Acid reflux diet: Fight heartburn with your fork


"I've always thought that heartburn is just something you have to live with," said Dr. Jorge Rodriguez, author of The Acid Reflux Solution.

Rodriguez grew up eating mostly Cuban food -- loads of starch -- and says he didn't see a vegetable until he was 24.

"Our food is greasy and garlicky and abondante -- just lots of it," said Rodriguez.

But Rodriquez, a doctor who specializes in digestive diseases, changed his tune and his diet when writing "The Acid Reflux Solution." He lost 24 pounds in the process by turning to food rather than pharmacy for relief.

"The problem with the pills is they work," said Rodriguez.

Pills are commonly popped to stop acid production. Rodriguez says the problem is that the body needs that acid to break down and absorb nutrients like iron and calcium. Without it, we can suffer from malnourishment, osteoporosis or anemia.

Using too many antacids over too long a period of time can stop acid production altogether, and may cause serious problems.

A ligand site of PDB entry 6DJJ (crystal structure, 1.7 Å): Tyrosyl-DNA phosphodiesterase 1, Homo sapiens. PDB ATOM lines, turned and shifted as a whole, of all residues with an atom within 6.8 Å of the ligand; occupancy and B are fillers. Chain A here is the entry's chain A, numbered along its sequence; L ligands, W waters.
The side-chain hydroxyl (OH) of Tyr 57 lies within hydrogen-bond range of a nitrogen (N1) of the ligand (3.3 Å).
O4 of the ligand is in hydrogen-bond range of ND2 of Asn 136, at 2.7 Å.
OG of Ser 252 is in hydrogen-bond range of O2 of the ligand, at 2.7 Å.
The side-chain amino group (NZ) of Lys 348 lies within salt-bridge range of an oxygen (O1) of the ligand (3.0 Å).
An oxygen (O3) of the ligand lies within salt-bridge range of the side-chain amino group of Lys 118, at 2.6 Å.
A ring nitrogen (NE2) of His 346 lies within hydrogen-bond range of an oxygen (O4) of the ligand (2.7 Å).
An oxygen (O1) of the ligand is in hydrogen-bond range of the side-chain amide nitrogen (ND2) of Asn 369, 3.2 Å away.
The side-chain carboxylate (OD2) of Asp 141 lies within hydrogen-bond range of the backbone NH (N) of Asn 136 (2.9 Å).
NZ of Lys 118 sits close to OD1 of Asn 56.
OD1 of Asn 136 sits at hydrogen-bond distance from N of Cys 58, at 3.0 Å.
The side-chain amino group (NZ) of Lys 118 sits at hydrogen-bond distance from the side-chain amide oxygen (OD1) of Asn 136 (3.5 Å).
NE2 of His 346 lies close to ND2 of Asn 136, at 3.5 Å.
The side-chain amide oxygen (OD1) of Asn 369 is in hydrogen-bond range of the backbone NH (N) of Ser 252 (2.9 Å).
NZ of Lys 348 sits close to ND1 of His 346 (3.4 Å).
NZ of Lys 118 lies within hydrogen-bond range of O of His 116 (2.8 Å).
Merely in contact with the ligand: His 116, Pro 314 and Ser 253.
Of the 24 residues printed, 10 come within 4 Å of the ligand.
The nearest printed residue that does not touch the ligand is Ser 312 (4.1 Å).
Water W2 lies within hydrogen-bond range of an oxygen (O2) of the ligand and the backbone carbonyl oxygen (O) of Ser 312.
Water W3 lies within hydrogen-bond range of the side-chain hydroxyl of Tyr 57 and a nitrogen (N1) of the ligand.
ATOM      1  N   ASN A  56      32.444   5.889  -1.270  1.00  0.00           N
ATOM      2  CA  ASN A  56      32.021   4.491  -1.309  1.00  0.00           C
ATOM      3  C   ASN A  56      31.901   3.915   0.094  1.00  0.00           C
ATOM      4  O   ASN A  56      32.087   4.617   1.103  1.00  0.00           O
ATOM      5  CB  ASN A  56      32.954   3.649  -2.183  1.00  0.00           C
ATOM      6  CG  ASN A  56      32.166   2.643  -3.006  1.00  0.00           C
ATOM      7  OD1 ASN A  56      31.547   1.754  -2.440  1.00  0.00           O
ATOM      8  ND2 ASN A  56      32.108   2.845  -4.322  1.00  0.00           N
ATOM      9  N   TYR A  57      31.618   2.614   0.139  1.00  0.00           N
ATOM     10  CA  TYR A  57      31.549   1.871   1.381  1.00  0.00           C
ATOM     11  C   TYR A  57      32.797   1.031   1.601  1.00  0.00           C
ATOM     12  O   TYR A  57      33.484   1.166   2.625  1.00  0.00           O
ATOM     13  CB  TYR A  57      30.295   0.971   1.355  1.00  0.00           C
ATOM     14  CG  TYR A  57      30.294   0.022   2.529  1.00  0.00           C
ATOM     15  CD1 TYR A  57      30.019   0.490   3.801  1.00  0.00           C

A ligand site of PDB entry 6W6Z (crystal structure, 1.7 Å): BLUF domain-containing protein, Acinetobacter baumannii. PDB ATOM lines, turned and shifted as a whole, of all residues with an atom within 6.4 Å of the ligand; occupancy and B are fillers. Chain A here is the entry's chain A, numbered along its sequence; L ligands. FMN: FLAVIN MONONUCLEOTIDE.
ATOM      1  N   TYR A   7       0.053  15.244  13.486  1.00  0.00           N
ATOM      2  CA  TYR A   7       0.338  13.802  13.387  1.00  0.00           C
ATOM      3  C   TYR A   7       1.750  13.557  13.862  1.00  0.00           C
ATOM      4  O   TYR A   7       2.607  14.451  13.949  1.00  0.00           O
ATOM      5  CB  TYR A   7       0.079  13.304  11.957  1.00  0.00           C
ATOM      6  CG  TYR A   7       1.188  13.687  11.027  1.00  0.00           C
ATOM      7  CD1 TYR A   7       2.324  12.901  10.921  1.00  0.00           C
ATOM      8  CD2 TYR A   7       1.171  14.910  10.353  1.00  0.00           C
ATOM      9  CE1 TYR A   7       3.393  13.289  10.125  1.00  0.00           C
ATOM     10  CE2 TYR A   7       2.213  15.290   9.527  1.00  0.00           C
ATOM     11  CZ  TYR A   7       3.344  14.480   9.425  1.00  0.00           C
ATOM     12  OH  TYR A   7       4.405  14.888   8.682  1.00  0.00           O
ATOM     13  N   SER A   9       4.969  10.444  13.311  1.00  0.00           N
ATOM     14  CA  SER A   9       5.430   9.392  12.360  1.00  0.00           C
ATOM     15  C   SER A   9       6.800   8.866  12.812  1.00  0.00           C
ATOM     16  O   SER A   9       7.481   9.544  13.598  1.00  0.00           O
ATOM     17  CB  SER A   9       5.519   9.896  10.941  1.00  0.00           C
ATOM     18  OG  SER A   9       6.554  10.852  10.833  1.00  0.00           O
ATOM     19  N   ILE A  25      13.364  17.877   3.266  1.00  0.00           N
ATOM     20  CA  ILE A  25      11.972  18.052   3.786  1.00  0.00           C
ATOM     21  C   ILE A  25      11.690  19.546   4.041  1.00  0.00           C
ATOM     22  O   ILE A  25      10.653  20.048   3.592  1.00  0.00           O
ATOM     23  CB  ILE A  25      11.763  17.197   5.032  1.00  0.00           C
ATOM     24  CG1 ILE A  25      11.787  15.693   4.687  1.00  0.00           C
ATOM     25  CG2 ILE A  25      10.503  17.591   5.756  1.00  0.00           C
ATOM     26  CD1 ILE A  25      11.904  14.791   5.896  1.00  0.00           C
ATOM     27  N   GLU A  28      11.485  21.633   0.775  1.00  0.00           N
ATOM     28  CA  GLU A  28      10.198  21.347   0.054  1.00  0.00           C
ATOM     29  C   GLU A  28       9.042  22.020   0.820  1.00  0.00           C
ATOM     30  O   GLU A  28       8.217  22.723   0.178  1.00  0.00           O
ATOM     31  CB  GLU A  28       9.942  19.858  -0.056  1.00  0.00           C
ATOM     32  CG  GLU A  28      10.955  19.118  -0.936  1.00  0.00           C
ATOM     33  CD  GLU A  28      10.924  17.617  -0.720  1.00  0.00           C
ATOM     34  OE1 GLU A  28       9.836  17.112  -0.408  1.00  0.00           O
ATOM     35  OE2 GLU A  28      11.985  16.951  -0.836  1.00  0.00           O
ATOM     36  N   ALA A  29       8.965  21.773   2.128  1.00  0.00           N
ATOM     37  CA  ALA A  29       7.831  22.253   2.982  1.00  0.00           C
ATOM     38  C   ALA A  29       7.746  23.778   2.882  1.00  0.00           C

"What we don't talk about is that there is a chance that atrophied stomach cells could turn into stomach cancer," said Rodriguez.

His prescription: Fight back with food.

Rodriguz would like you to be successful by starting with three easy principles:

  • Cut back on saturated fat.
  • Eat lots and lots of fibrous foods.
  • Practice portion control.

Try a Greek yogurt parfait with fresh fruit, coconut, pecans, lightly dusted cinnamon and brown sugar.

Or try party snacks made with blended goat cheese, Kalamata olives and sundried tomatoes.

"I did not think that you could combine cream cheese and blue cheese and beef," said Newport Beach resident Barbara Venezia.

Venezia, a former heartburn sufferer, was shocked by a grass-fed burger stuffed with blue cheese, grilled Portobello mushroom and sesame-oil coleslaw.

"You eat four of them, you're going to get heartburn," said Rodriguez. "You eat one of them, you're going to be fine."

Less-processed more whole foods are best, but even tomato sauce, orange juice and other acid foods work.

"Only 6 percent of Italians have heartburn. And you think 'Oh my God, all the pasta,'" said Rodriguez.

Forty percent of Americans have heartburn due to stress, weight and slamming down food.

"It's a slow process, it's an event, it's a time for communion with friends," said Rodriguez. "Here it's like, 'Boom, boom, boom.'"

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